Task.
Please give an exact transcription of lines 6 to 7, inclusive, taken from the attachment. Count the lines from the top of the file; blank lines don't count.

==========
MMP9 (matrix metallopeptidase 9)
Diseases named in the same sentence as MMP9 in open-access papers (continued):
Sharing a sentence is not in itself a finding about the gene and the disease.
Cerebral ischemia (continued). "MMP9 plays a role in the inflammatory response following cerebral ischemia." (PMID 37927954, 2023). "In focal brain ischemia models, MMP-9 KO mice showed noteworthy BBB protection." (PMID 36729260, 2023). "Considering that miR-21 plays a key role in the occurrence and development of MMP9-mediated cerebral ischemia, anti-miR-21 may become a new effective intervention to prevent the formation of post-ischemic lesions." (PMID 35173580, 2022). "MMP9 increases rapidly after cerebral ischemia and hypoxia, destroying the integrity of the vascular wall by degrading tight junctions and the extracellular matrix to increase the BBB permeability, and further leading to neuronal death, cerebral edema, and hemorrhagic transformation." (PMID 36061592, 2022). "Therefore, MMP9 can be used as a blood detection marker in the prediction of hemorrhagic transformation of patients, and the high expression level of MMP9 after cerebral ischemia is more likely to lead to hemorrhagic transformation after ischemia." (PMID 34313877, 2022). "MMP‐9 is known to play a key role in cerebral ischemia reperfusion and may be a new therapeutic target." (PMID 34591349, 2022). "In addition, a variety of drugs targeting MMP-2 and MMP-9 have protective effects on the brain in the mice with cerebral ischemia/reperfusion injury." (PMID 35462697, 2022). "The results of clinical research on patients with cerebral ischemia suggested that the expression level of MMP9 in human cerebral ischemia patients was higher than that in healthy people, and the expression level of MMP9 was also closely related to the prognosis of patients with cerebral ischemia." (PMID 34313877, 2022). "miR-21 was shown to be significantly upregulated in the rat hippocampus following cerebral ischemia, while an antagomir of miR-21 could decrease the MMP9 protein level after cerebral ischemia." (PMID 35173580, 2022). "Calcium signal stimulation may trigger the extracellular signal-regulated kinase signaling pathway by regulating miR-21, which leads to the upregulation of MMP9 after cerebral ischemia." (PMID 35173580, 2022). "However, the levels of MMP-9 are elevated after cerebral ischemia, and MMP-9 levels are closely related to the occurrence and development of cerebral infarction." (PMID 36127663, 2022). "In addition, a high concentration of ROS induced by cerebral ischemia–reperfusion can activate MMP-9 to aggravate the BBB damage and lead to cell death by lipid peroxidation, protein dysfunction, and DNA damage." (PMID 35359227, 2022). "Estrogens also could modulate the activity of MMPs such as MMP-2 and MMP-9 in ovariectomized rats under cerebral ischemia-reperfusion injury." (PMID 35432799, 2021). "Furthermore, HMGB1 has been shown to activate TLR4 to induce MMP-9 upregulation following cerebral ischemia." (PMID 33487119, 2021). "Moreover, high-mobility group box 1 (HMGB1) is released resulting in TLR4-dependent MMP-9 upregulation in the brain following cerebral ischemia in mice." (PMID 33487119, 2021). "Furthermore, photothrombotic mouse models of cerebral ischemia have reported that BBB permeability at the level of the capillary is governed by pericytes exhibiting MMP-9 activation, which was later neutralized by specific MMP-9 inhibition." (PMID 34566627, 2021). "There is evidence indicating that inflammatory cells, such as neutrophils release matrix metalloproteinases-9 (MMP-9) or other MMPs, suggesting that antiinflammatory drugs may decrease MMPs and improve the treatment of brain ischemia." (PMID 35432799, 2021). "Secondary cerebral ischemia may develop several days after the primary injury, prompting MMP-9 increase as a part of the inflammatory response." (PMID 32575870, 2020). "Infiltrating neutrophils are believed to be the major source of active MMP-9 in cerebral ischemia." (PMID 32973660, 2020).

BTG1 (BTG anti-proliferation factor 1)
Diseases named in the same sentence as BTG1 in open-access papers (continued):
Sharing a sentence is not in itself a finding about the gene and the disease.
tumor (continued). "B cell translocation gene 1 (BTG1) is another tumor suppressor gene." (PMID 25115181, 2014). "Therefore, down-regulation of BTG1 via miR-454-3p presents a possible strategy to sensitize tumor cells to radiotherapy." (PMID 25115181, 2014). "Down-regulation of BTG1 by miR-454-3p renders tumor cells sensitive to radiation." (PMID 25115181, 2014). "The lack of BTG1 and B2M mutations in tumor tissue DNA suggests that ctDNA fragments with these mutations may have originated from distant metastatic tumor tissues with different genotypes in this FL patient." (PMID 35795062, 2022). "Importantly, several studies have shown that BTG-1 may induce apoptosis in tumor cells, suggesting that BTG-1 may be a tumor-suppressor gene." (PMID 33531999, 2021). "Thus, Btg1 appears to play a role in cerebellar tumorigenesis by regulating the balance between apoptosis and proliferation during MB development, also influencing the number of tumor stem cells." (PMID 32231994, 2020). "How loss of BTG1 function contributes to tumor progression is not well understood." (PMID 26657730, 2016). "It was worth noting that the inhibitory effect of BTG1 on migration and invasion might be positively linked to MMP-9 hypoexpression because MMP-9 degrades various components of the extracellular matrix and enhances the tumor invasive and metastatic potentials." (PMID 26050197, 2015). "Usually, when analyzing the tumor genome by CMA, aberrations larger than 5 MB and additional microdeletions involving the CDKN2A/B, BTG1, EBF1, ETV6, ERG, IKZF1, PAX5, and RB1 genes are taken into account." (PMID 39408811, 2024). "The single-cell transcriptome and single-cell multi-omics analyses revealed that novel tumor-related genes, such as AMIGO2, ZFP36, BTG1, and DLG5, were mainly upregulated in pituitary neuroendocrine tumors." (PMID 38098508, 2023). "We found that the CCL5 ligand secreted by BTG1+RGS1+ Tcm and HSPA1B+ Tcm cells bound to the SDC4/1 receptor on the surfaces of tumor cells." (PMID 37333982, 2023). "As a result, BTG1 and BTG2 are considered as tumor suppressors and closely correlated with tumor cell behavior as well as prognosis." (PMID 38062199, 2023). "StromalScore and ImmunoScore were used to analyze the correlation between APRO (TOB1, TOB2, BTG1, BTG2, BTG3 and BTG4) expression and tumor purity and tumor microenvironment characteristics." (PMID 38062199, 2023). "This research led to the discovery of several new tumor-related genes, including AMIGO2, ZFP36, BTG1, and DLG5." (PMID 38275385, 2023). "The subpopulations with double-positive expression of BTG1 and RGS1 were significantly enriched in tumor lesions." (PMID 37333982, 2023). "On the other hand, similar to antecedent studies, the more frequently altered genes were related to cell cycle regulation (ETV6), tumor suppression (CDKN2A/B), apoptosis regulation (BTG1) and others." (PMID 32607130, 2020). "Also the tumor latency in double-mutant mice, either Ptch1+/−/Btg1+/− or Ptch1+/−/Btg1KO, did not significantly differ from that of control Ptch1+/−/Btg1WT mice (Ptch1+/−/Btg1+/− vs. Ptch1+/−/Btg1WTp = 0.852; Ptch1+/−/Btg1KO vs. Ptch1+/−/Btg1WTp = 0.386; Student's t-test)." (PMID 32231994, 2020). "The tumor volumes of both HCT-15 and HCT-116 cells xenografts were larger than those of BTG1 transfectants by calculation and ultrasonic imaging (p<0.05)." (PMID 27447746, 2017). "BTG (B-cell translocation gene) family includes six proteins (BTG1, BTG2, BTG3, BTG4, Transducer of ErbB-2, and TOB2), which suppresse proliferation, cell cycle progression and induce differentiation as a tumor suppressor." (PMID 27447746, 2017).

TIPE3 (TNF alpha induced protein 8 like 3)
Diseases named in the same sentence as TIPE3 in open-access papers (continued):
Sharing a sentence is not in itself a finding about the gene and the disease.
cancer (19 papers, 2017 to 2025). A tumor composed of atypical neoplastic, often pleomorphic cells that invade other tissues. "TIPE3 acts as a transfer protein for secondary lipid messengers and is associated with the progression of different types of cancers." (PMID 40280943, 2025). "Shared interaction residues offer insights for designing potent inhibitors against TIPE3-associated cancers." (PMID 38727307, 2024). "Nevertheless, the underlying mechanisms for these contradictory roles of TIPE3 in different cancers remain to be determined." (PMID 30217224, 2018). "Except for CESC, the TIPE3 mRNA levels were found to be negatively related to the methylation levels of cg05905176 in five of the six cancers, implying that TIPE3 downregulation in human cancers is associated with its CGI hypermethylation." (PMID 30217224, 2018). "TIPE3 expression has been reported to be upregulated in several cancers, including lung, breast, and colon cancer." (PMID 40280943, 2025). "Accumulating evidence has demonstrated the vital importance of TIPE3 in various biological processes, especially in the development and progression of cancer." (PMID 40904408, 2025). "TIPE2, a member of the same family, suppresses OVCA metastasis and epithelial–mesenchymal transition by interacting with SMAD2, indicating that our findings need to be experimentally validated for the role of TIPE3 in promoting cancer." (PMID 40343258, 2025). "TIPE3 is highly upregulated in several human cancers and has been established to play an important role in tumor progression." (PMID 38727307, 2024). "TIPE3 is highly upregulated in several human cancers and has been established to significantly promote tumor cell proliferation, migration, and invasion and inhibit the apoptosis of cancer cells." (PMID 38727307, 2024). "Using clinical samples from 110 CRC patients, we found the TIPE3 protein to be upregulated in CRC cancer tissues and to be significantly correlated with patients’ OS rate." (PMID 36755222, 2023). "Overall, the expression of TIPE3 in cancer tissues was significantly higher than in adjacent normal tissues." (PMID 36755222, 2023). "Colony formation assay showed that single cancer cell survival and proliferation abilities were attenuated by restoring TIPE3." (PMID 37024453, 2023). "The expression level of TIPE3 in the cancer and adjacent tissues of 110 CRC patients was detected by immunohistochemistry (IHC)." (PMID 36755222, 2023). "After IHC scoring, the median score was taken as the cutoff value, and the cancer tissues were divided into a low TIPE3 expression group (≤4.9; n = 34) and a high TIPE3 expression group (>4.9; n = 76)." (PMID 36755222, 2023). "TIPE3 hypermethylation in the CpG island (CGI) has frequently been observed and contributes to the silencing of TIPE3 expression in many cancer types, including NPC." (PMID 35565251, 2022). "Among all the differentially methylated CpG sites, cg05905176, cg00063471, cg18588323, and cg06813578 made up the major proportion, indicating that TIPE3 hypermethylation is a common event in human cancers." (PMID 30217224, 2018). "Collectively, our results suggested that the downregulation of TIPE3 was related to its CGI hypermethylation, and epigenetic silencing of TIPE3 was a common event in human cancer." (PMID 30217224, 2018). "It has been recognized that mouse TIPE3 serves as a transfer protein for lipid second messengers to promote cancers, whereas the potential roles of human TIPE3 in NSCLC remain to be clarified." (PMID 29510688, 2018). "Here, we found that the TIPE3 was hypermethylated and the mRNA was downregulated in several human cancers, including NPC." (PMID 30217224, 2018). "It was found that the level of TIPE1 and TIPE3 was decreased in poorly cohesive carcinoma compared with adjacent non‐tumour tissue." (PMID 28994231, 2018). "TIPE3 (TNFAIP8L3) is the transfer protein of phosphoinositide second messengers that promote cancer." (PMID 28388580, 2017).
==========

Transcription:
Diseases named in the same sentence as BTG1 in open-access papers (continued):
Sharing a sentence is not in itself a finding about the gene and the disease.